While it may not be as common as display advertising or branded content, we’ve seen affiliate monetization increasing in popularity among publishers. The industry is growing, and fast; Forrester predicts it will be worth $6.8 billion by 2020. With the holidays coming up, we’re expecting to see even more growth in the world of affiliate and commerce monetization.
We recently hosted a webinar with Andrea Mathias, Senior Marketing Manager at Wirecutter (a New York Times company) to discuss the affiliate space and its immense growth opportunities. We got the chance to talk about Wirecutter’s affiliate program, how it’s grown and changed over the past few years, and how Andrea’s team is preparing for the holiday season.
Read on to learn four methods Wirecutter is using to grow its business, and watch the full webinar below.
Four Methods Wirecutter is Using to Grow Its Business
1. New content verticals
When Wirecutter was founded in 2011, it covered mostly Electronics & Tech Gadgets (hence the name). But as readership expanded, so did the coverage. The team started writing about other categories, beginning with Home & Garden.
Now, Wirecutter writes reviews across a variety of categories (seen below) including Kitchen & Dining, Health & Fitness, and even Baby & Kid. The team relies on reader feedback to know what products to review next, but also does its due diligence by analyzing search trends and understanding which guides will be monetizable.
Writing about additional topics draws in new audiences and gives existing audiences new reasons to come back to the site.
2. Deal event coverage
Another way Wirecutter expanded its affiliate footprint was writing about “deals.” In addition to writing full reviews of products, the Wirecutter team now also notifies its readers when any top-rated items are on sale.
As part of deal coverage, Wirecutter runs site takeovers for special “deal days” like Amazon Prime Day, Black Friday, and Cyber Monday. When readers see a deal on Wirecutter, they know that the item is worth buying. Perhaps for this reason, Wirecutter has seen great success with this type of coverage.
To build off this success, and reward its most loyal readers, Wirecutter even launched its own deal day in August of 2018 – Wirecutter Deal Day. Readers got access to exclusive deals on great products and Wirecutter saw a great day in terms of affiliate revenues.
3. Wide partner base
Many publishers start their affiliate program with Amazon as their sole partner. Others turn to an affiliate network for ease of use.
Wirecutter, however, partners with a huge amount of retailers, and most of them directly. By partnering with retailers directly, they have more control over the relationship (and revenue terms). Sometimes, they’re even able to negotiate special deals for their readers.
Because Wirecutter is reader-first, the editorial team actually has no knowledge of the partnership side of the business. Interestingly, this means that certain Wirecutter guides actually generate no affiliate revenue. However, their diligent business development team will contact any new retailers whose products are reviewed to try and set up a partnership. This system has lead to a database of hundreds of retail partners.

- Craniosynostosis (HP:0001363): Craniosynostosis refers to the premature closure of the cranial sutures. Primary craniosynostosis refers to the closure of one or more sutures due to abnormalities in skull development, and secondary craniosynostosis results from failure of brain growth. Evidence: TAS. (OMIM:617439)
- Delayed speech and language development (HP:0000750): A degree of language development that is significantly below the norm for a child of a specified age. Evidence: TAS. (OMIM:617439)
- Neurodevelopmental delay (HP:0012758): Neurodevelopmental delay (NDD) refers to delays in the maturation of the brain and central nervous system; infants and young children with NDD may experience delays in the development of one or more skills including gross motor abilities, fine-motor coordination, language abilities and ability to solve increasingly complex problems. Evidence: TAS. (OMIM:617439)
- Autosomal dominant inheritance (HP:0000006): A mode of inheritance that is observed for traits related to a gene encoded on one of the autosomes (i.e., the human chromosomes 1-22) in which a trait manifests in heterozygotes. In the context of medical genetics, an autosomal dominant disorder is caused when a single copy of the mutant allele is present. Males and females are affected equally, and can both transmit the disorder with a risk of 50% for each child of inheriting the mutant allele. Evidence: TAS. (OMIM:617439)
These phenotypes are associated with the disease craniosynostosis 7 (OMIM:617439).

4. Content distribution
Once the right content was in place to drive revenue, the Wirecutter team was able to leverage a variety of content distribution mechanisms to get it in front of more people. By focusing on ROI positive channels, content distribution can drive enormous growth.
Some of the channels Wirecutter is using today:
Wirecutter uses Facebook (and Keywee 🙂 ) to drive the right people to its affiliate content and to acquire new newsletter subscribers. For both of these types of campaigns, it’s crucial to A/B test creatives to find the best-performing posts and frequently update creatives for evergreen posts to maintain high performance.
Typically the way I like to run campaigns is to put a lot of different guides within a single campaign and let Keywee do its magic in terms of optimizing which ones are performing best
The creative on the left performed 75% better than the creative on the right.
We also discussed optimizing costs around a final action like affiliate link click-out or email capture rather than running campaigns on a CPC basis. Wirecutter uses Keywee (and custom Facebook pixel events) to optimize for the audiences most likely to click on a link in one of their guides. This system leads to more efficient, and ultimately more profitable, campaigns.
If you do it on a CPC basis it might be cheaper, but you’re not getting those high purchase-intent individuals
Andrea’s team has recently put a large focus on their deals newsletters. Subscribers to the Wirecutter Deals newsletter spend more time on site, click on more links, and have a higher lifetime value than other Wirecutter readers. For this reason, Wirecutter is happy to invest more time, money, and website real estate upfront to acquire newsletter subscribers.
Wirecutter is also partnering with Keywee to acquire new newsletter subscribers at scale. According to Andrea, these subscribers are of a higher quality than most other paid channels to acquire new newsletter readers.
Partnership with The New York Times
Wirecutter is in a unique position due to its relationship with The New York Times (The New York Times acquired Wirecutter in 2016). Recently, Wirecutter has partnered with The New York Times Smarter Living section to put out long-form content that includes product recommendations by Wirecutter. This helps expose new audiences to Wirecutter content and present the content in a different editorial voice.
Wirecutter also partners with other publishers like TechCrunch, Slate, and Engadget to syndicate content. Content appears on the partner’s site and the business side is managed by the partner’s team, with Wirecutter receiving a portion of the revenue.
To learn more about each of these four steps, watch the full webinar: